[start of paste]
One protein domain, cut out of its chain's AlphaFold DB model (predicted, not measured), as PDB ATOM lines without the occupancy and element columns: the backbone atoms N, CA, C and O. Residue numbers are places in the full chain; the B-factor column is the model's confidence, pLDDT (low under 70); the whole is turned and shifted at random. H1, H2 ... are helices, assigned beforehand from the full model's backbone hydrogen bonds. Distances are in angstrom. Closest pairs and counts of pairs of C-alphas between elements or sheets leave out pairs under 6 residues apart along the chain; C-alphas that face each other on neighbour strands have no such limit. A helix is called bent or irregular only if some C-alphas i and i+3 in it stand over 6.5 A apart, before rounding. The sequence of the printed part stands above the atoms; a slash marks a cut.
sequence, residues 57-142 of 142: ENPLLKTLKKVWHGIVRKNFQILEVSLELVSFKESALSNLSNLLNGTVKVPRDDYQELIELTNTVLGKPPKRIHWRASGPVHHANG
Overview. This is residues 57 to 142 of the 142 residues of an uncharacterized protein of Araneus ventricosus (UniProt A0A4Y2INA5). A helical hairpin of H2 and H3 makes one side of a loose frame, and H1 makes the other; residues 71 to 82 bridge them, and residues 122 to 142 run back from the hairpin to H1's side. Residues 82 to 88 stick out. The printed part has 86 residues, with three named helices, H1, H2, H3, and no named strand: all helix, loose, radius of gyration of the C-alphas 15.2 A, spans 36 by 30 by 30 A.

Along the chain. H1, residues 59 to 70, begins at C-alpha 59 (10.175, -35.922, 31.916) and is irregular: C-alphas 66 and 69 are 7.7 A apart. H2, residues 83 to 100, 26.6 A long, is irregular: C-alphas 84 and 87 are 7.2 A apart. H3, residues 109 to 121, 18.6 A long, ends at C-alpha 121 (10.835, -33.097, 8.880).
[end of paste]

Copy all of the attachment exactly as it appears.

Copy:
One protein domain, cut out of its chain's AlphaFold DB model (predicted, not measured), as PDB ATOM lines without the occupancy and element columns: the backbone atoms N, CA, C and O. Residue numbers are places in the full chain; the B-factor column is the model's confidence, pLDDT (low under 70); the whole is turned and shifted at random. H1, H2 ... are helices, assigned beforehand from the full model's backbone hydrogen bonds. Distances are in angstrom. Closest pairs and counts of pairs of C-alphas between elements or sheets leave out pairs under 6 residues apart along the chain; C-alphas that face each other on neighbour strands have no such limit. A helix is called bent or irregular only if some C-alphas i and i+3 in it stand over 6.5 A apart, before rounding. The sequence of the printed part stands above the atoms; a slash marks a cut.
sequence, residues 57-142 of 142: ENPLLKTLKKVWHGIVRKNFQILEVSLELVSFKESALSNLSNLLNGTVKVPRDDYQELIELTNTVLGKPPKRIHWRASGPVHHANG
Overview. This is residues 57 to 142 of the 142 residues of an uncharacterized protein of Araneus ventricosus (UniProt A0A4Y2INA5). A helical hairpin of H2 and H3 makes one side of a loose frame, and H1 makes the other; residues 71 to 82 bridge them, and residues 122 to 142 run back from the hairpin to H1's side. Residues 82 to 88 stick out. The printed part has 86 residues, with three named helices, H1, H2, H3, and no named strand: all helix, loose, radius of gyration of the C-alphas 15.2 A, spans 36 by 30 by 30 A.

Along the chain. H1, residues 59 to 70, begins at C-alpha 59 (10.175, -35.922, 31.916) and is irregular: C-alphas 66 and 69 are 7.7 A apart. H2, residues 83 to 100, 26.6 A long, is irregular: C-alphas 84 and 87 are 7.2 A apart. H3, residues 109 to 121, 18.6 A long, ends at C-alpha 121 (10.835, -33.097, 8.880).